Essay: Globalization in Retreat and State Capitalism Comes of Age

Pages: 6 (1935 words)  ·  Style: MLA  ·  Bibliography Sources: 2  ·  Level: College Senior  ·  Topic: Economics  ·  Buy This Paper

Globalization

In order to determine which article is the most convincing, I evaluated them on a few different metrics. The first metric was the strength of the hypothesis. A weak hypothesis will inevitably lead to a weaker argument, even if the argument itself is presented well -- kind of like a lawyer who does a fantastic job of defending someone who is obviously guilty. The second metric is the strength of the argument itself. In a publication such as this, the author is expected to have excellent rhetorical skills, so I was looking deeper. I wanted facts, first and foremost, since facts are the basis for all sound arguments. Since there are innumerable facts that could in theory be presented to support an argument, the use of valuable facts was important, as was the ways in which the author used them to support his hypothesis. I also analyzed the articles in terms of their logical flow. I wanted to examine the leaps and assumptions that were behind the rhetoric and hypothesis. As all authors have bias, I wanted to examine these biases. This speaks to the credibility of the writer, and their ability to support their hypothesis with reasoned arguments. Lastly, I examined the articles from the context what was not there. How many unanswered questions were there? What was omitted from the discussion? A solid argument should have no holes.

Both writers have similar hypotheses. Altman sees globalization as being an ideology in decline, in favor of "state intervention, re-regulation and…protectionism'. Bremmer sees state capitalism as a model now emerging to threaten the free market. Both reach the same conclusion, that the United States needs to take an aggressive leadership role in the promotion of the capitalist system, lest it be pushed to the wayside by governments in the developing world. I find Altman's article to be the more convincing of the two, for a wide variety of reasons.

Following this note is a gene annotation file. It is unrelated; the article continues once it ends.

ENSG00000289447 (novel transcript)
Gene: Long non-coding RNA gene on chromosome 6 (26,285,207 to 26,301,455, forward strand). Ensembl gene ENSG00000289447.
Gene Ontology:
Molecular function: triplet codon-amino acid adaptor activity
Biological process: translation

Altman has the stronger hypothesis of the two. Both writers understand, more or less, the nature of the government intervention in the market system. Bremmer recognizes that state capitalism is not new, but he treats it as such. I find that he fails to make a case for his underlying view that state capitalism in a new, powerful economic model. Altman recognizes with his use of the term "re-regulation" that governments have traditionally held significant influence over critical industries. Bremmer cites many nations -- the UAE, Turkey, India and Russia to name a few -- that have always had strong state involvement in the economy. Bremmer's hypothesis therefore is slightly hyperbolic at best and alarmist at worst. Altman's more measured assessment of recent governmental moves speaks to a more realistic approach to the issue. Furthermore, Altman seems to understand better that governments of all nations are involved heavily in their strategic industries. Even in the freest of markets, governments dictate the size, shape and form of an industry, the amount of wealth in generates and the direction in which that wealth flows.

I find Altman's argument is bolstered by his use of facts; Bremmer by contrast throws a multitude of tidbits onto the page and hopes that some will stick. In doing so, Bremmer sometimes errs, such as claiming that the "young governments of the former Soviet republics and satellites championed the West's political values." This claim may hold for the Baltic States, but the Estonians, Latvians and Lithuanians were always aligned with Western Europe. Freedom from the Great Bear's shackles merely allowed them to express sentiments held since their halcyon independent days in the 1920s. The other ex-USSR states, including Belarus, the Ukraine and all of the Stans, cling more closely to the Soviet economic model than the Motherland itself. Bremmer also pulls random examples of state-owned companies, chosen for diverse geography and industry. It plays to nice effect, but the list of state-owned enterprises is thousands deep; plucking a handful of examples proves nothing and undermines a perfectly valid point for the sake of showmanship. He succumbs to this temptation more than once -- he later invokes Smoot Hawley for shock value. The global trade environment today is so different from that of 1930 that no reasonable analogy can be made here. Smoot Hawley failed because the U.S. traded with Canada and Europe, who could easily retaliate because their economies had sufficient diversity to survive with a reduction in U.S. trade. Today's developing world trade partners have no such luxury -- they need the U.S. more than the U.S. needs them, giving the U.S. powers to apply tariffs far in excess of what it had in 1930.